The following recount of the first day of TransSyberia 2008 is from Laurance Yap, co-driver of the Team Canada Porsche Transsyberia, which is driven by Kees Nierop. Transsyberia, as I learned last year, has an awful little habit of...
The following recount of the first day of TransSyberia 2008 is from Laurance Yap, co-driver of the Team Canada Porsche Transsyberia, which is driven by Kees Nierop.
Transsyberia, as I learned last year, has an awful little habit of taking you down a notch just when things are feeling really good.
Kees and I had spend the whole week preparing and our car was sorted out exactly the way we wanted; I got a good start on the navigation, entering waypoints into the GPS. We'd both even had a decent night's sleep.
The police-escorted convoy to and from the start in Red Square was harrowing enough - Moscow drivers are hands-down the world's craziest - but the run out to the start of the stage was easy enough. As was about the first 20 km of the special stage itself.
All of which changed somewhere around kilometre 26 (of 48) in the roadbook, where the directions stopped making sense and we found ourselves driving around in circles. I would have felt bad for screwing something up, but everyone else was lost too.
A whole train of about 15 cars ended up together at one side of a massive water hole. The lucky ones made it through slowly and steadily; the unlucky ones had to be towed out. And this wasn't even the BIG water hole that the organizers had warned as about. We spent probably another hour there, being towed through.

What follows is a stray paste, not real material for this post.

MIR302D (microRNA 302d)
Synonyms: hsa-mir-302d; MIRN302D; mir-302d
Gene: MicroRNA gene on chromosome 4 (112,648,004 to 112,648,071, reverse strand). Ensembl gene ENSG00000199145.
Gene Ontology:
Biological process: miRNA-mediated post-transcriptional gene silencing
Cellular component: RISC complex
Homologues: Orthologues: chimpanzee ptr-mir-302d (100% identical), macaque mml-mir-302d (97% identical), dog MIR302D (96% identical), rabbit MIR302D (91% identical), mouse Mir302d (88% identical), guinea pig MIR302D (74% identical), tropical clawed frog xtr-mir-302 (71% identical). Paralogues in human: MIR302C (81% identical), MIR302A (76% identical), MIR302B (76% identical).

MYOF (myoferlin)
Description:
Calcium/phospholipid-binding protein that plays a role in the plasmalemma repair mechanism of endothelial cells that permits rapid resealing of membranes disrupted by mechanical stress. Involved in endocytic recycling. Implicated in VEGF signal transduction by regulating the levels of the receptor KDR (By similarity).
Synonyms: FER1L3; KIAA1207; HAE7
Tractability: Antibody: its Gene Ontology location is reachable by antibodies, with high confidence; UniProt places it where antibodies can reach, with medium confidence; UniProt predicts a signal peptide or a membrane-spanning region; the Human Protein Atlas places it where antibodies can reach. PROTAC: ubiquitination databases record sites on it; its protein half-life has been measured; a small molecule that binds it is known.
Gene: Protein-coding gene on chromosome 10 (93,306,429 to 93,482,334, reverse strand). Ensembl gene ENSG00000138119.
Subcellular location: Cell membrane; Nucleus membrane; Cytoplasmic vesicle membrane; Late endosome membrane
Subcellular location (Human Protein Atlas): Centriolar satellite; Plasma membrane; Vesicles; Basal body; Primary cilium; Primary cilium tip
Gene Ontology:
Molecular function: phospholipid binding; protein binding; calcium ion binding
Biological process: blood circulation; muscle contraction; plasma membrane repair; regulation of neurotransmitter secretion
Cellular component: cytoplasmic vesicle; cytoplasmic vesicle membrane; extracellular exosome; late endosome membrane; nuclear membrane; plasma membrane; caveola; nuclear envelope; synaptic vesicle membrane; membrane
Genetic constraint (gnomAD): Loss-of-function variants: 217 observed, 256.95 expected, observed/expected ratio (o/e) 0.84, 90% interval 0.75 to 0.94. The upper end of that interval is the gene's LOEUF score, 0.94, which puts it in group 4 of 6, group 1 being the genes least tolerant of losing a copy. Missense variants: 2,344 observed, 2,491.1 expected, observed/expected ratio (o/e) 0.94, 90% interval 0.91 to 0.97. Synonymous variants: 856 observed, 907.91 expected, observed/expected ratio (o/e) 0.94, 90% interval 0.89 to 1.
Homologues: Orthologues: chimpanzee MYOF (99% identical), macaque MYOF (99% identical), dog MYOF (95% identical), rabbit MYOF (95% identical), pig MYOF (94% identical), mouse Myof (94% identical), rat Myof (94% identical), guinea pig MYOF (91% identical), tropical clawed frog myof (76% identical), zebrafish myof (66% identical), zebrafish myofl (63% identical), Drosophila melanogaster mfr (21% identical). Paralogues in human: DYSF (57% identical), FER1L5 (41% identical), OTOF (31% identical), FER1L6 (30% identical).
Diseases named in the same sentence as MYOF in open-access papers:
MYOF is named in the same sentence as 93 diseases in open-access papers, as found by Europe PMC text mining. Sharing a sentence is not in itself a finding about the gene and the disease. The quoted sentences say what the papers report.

During our adventure in the hole - I walked it first and it was waist-deep - we hooked to the car in front of us, but got going under our own power. Which was good, but it also meant we drove over our own tow strap, wrapping it around our wheel and cutting our brake line. Kees is driving it now, to the hotel, using the emergency brake; we're hoping to have it fixed tonight.
It was carnage on the first day of the rally. We started near the back of the pack, passed a good few cars and finished the stage, but not without some minor damage to the front bumper along with our brake trouble. But we finished better than we started and as I write this, it's bucketing down rain and 20-plus cars are still stuck halfway into the stage.
All I want right now is some clean clothes, a hot shower and some rest. I don't even want to think about tomorrow. Yet.
After the struggle detailed above, Team Canada came in 15th place, 2:19.06 hours behind the leader.
The U.S. Team, driven by Ryan Millen, son of 2007 TransSyberia Rally-winner Rod Millen, and co-driven by Colin Godby encountered problems as well. The team's Cayenne sustained minor damage after being hit by another competitor going the wrong direction. Then the team encountered navigation system issues, which was a problem for many other teams. Team USA is currently in 17th place, coming in 2:27.51 hours behind the leader.
The rally started on July 11th in Moscow's Red Square and will finish on July 25th in the Mongolian capital of Ulaanbaatar, covering a total of 7,000 kilometres. The second leg begins on July 12th from Vladimir to Kazan, and is 711 kilometres including a 58 kilometre special stage.